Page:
Bend, Oregon, reminds me a lot of Durango. It rests at fairly high elevation (a little over 3,000 feet), it has a wealth of outdoor recreation and natural beauty, and it relies on a tourism and second-homeowner economy.
Most importantly, it has five breweries (but a larger population, about 80,000 people). The best known is Deschutes Brewing, whose beers can easily be found in Durango. The town also hosts Bend Brewing, 10 Barrel Brewing, Cascade Lakes Brewing and Silver Moon Brewing.
I have been drinking Deschutes beers since I was of legal age, so it was nice to finally see the Bend pub.
Deschutes serves a six-beer sampler, all the better to enjoy during an Oregon Ducks football game. I chose Miss Spelt Hefeweizen (4.1 percent ABV, 17 IBUs), Yam-a-Lama! (5, 50) Down Under Dark Ale (4.7, 38), Mirror Pond Pale Ale on cask (5, 40), Lugnut Fresh Hop Pale Ale (6, 45) and Hop Trial Strong Amber (7, 52).
Most interesting and unusual was Yam-a-Lama!, a fresh-hop pale ale using Crystal hops, but with the addition of what the brewery calls a "heck of a lot of sweet potatoes." The sweet potatoes were a bold and different take on the American-style pale ale, adding a dimension I'd never tasted before.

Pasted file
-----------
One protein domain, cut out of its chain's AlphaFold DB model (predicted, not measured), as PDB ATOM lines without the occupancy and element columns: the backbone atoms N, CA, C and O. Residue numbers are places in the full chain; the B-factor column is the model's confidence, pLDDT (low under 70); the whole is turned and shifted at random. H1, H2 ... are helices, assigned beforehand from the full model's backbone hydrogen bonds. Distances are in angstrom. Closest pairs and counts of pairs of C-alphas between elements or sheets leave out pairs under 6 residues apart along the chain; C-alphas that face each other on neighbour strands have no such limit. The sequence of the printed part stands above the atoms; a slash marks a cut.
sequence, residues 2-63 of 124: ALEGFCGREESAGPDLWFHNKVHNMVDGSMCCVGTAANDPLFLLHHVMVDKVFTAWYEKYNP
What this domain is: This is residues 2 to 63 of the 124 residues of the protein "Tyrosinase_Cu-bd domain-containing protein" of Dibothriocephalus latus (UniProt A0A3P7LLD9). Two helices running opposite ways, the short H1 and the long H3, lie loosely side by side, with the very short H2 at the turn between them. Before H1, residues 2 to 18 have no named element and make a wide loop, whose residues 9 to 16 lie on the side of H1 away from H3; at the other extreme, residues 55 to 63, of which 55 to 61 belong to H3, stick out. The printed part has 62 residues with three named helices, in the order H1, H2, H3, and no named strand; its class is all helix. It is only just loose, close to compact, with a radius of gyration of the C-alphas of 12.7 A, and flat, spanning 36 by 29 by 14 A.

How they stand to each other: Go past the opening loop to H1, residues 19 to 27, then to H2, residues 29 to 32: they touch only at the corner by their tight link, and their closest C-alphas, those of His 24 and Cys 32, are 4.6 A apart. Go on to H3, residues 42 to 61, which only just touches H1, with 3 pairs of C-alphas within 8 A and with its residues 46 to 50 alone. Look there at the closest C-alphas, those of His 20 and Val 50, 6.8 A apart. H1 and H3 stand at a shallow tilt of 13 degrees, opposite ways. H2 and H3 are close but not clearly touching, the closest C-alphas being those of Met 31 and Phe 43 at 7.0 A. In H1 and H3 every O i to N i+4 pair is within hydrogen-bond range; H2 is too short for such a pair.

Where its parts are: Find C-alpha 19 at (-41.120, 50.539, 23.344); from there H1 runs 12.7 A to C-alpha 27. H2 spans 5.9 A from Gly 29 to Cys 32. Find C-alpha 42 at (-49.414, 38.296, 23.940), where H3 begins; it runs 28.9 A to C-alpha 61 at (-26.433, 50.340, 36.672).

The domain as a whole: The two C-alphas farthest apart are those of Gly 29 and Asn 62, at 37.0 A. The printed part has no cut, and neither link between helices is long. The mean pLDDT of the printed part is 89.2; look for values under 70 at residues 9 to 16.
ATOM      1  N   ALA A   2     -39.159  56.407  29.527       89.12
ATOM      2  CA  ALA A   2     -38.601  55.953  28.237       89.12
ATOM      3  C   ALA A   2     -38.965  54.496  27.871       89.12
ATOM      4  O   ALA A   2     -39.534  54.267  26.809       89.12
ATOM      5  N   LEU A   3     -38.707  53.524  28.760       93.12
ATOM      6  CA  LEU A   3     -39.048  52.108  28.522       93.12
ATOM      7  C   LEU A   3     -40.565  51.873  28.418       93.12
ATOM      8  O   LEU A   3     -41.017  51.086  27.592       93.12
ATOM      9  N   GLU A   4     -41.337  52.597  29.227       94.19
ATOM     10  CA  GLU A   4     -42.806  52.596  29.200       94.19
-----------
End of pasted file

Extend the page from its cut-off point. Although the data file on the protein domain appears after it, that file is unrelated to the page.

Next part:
It was a wonderful fall seasonal beer that took an entirely different tack than the many German-inspired Oktoberfest lagers.
The hefeweizen was also notably good, a flavorful turn on the popular style using wheat, pilsner, carared and spelt malts. It was brewed to style and very tasty.
I'm lucky to be here, in the midst of hop country, during a slew of fresh-hop releases. Deschutes had no fewer than four (four!) distinct fresh-hop beers on tap.
While I love Deschutes' beers, I was keen to try Bend Brewing. The brewery is best known for its rock star chick brewer, Tonya Cornett, who has won multiple Great American Beer Festival medals.
Bend Brewing's Elk Lake India Pale Ale (6.2 percent ABV, 64 IBUs) was a superb IPA, brimming with ample Nugget and Cascade hops. This bitter and floral IPA was head-turning.
I also tried Bend's seasonal Oktoberfest, which I felt lacked heft. Given Cornett's track record, and the wonderful IPA, I'm inclined to give her a pass. On a later visit, I tried the brewery's seasonal pilsner, a refreshing style that nicely complemented a light lunch. This one had a pleasant hop backbone.
Of Bend's three remaining breweries, the only other beer I managed to try was 10 Barrel's Summer Ale (4.7 percent ABV, 26 IBUs). A light golden ale with an assertive honey note, the Summer Ale was a dead ringer for Durango's own True Blonde Ale.
So that was Bend, a town with more than its fair share of craft breweries. For my next post, I'll have a rundown of Oregon's coastal breweries, including the much-laureled Pelican Pub & Brewery.